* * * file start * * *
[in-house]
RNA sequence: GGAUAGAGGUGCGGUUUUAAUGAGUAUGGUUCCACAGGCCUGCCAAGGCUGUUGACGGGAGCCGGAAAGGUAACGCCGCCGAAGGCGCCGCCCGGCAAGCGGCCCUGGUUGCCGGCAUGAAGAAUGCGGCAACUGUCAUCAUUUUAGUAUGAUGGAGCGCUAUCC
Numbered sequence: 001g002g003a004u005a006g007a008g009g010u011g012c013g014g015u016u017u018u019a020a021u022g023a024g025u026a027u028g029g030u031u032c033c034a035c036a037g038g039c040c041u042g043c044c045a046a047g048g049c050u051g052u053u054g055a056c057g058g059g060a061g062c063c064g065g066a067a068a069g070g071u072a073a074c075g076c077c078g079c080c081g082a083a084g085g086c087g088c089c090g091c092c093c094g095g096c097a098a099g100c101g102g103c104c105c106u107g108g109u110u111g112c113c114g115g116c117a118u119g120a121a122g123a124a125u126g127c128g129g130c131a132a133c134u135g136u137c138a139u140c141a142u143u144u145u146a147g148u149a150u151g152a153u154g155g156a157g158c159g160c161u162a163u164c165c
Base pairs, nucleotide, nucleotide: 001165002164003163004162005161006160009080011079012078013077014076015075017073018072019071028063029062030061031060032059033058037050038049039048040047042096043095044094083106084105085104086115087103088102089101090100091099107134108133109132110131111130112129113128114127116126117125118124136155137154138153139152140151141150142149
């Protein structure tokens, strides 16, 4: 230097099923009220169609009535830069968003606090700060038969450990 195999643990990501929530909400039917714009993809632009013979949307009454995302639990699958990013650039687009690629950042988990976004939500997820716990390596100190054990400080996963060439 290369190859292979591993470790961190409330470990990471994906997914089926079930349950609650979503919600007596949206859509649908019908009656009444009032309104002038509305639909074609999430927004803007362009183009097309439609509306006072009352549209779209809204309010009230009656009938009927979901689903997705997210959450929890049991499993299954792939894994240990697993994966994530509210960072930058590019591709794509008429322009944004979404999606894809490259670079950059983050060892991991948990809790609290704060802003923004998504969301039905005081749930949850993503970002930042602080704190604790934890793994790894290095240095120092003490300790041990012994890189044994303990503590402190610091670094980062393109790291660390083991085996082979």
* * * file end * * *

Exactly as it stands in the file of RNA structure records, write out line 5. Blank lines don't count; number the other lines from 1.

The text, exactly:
């Protein structure tokens, strides 16, 4: 230097099923009220169609009535830069968003606090700060038969450990 195999643990990501929530909400039917714009993809632009013979949307009454995302639990699958990013650039687009690629950042988990976004939500997820716990390596100190054990400080996963060439 290369190859292979591993470790961190409330470990990471994906997914089926079930349950609650979503919600007596949206859509649908019908009656009444009032309104002038509305639909074609999430927004803007362009183009097309439609509306006072009352549209779209809204309010009230009656009938009927979901689903997705997210959450929890049991499993299954792939894994240990697993994966994530509210960072930058590019591709794509008429322009944004979404999606894809490259670079950059983050060892991991948990809790609290704060802003923004998504969301039905005081749930949850993503970002930042602080704190604790934890793994790894290095240095120092003490300790041990012994890189044994303990503590402190610091670094980062393109790291660390083991085996082979």